What to do when you meet a python
Felix Suarez, along with his wife and two teenage daughters, were out looking for decent photo opportunities for a school project when they spotted something none of them expected — a python.
“At first my daughter thought it was fake,” said Suarez, who brought them on Sunday to the intersection of Southwest 112th Street and the railroad tracks, east of Krome Avenue, in Miami.
So she tossed a rock from where they were standing — on a bridge looking down at the marsh and canal — and he pulled out his cellphone to capture the moment.
Sure enough, the thump of the rock startled the snake, which lifted its head and slithered further into the brush.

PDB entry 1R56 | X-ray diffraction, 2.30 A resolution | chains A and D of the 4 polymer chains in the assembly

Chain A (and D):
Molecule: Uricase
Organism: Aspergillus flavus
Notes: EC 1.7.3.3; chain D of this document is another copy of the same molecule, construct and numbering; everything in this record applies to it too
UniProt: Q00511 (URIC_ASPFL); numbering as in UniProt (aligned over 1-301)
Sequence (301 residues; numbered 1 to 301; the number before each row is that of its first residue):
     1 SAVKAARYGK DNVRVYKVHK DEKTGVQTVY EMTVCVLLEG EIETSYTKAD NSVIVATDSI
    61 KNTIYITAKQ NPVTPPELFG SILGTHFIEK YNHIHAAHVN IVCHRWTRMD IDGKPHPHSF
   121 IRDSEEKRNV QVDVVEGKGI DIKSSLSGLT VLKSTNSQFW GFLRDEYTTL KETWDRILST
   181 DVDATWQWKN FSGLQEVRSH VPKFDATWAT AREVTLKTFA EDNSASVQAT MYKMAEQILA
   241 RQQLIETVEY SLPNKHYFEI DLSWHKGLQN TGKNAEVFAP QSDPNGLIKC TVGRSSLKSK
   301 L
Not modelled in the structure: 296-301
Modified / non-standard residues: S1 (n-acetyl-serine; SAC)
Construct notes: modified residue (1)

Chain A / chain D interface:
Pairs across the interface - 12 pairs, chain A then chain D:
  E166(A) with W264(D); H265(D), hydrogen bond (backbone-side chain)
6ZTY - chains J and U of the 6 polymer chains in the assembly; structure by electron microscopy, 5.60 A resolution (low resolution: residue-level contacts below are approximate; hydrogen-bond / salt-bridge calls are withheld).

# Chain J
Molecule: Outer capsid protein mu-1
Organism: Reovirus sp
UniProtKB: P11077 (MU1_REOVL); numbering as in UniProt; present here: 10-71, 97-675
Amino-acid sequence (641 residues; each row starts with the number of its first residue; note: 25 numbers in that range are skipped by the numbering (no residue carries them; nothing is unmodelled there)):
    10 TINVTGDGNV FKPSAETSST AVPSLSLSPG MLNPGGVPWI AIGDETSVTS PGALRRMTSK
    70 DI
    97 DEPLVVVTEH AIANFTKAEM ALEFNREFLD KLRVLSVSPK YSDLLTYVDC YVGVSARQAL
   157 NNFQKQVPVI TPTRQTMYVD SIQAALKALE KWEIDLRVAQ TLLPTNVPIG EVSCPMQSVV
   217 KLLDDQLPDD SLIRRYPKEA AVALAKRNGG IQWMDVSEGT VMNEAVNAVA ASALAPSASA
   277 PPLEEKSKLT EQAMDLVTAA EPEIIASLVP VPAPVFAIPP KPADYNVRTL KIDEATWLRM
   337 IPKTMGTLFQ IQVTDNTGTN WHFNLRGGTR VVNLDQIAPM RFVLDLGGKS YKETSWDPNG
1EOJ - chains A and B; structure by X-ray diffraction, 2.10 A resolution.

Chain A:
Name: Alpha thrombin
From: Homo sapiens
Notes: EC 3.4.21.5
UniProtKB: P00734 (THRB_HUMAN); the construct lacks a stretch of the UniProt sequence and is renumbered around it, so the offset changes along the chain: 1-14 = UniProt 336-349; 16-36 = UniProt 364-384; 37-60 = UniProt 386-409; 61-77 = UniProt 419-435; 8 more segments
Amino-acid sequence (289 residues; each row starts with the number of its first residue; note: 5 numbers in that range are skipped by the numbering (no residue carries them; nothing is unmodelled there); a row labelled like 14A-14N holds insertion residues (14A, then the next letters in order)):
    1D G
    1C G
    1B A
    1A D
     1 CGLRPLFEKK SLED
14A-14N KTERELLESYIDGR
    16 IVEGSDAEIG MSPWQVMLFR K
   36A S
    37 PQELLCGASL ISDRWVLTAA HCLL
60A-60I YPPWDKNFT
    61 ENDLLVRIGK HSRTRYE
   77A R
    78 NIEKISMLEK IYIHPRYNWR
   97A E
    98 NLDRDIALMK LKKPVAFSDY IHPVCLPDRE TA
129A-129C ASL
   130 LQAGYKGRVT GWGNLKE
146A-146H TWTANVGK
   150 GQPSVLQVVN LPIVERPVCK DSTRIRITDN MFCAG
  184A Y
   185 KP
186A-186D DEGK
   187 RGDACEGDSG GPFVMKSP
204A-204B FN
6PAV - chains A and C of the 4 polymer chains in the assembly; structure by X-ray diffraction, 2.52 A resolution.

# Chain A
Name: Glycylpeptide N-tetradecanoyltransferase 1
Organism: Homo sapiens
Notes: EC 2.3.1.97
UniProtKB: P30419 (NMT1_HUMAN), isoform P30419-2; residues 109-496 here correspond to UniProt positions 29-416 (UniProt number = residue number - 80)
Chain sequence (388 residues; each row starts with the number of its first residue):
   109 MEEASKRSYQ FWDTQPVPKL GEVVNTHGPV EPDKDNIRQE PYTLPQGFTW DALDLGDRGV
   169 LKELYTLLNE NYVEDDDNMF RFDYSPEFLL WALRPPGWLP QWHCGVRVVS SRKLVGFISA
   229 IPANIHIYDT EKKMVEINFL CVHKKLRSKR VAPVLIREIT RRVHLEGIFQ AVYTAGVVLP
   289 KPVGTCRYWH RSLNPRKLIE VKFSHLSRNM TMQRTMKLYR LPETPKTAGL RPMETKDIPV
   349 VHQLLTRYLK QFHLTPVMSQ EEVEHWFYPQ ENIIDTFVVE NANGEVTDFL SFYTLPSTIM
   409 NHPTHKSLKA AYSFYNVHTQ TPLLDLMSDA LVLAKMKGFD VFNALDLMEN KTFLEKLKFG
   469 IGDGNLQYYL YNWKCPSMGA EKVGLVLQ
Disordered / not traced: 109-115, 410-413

Miami-Dade Fire Rescue Lt. Scott Mullin from the department's Venom One unit responded, but couldn't find the snake.
Mullin said python sightings are popular between April and October, which is considered by the Venom Unit as snake-bite season. The state’s annual Python Challenge, which ran from January to February, yielded more than 100 snakes.
“Most pythons are active in that period, mostly at night,” he said.
Mullin offered five tips for anyone who encounters a python:
▪ Stay calm pythons won't chase you unless you corner them or chase them.
▪ Take a picture with your cellphone. Most phones Geo-tag pictures so Florida Fish and Wildlife Conservation Commission can track the sightings.
▪ Call 311 to report the snake. Miami-Dade County’s 311 will take the info to pass on to the the fire department.
▪ Download the free app that state Fish and Wildlife biologists designed.
▪ Unless you’re a professional don't approach a python over eight feet. That includes throwing anything at it. It can pose a risk to humans.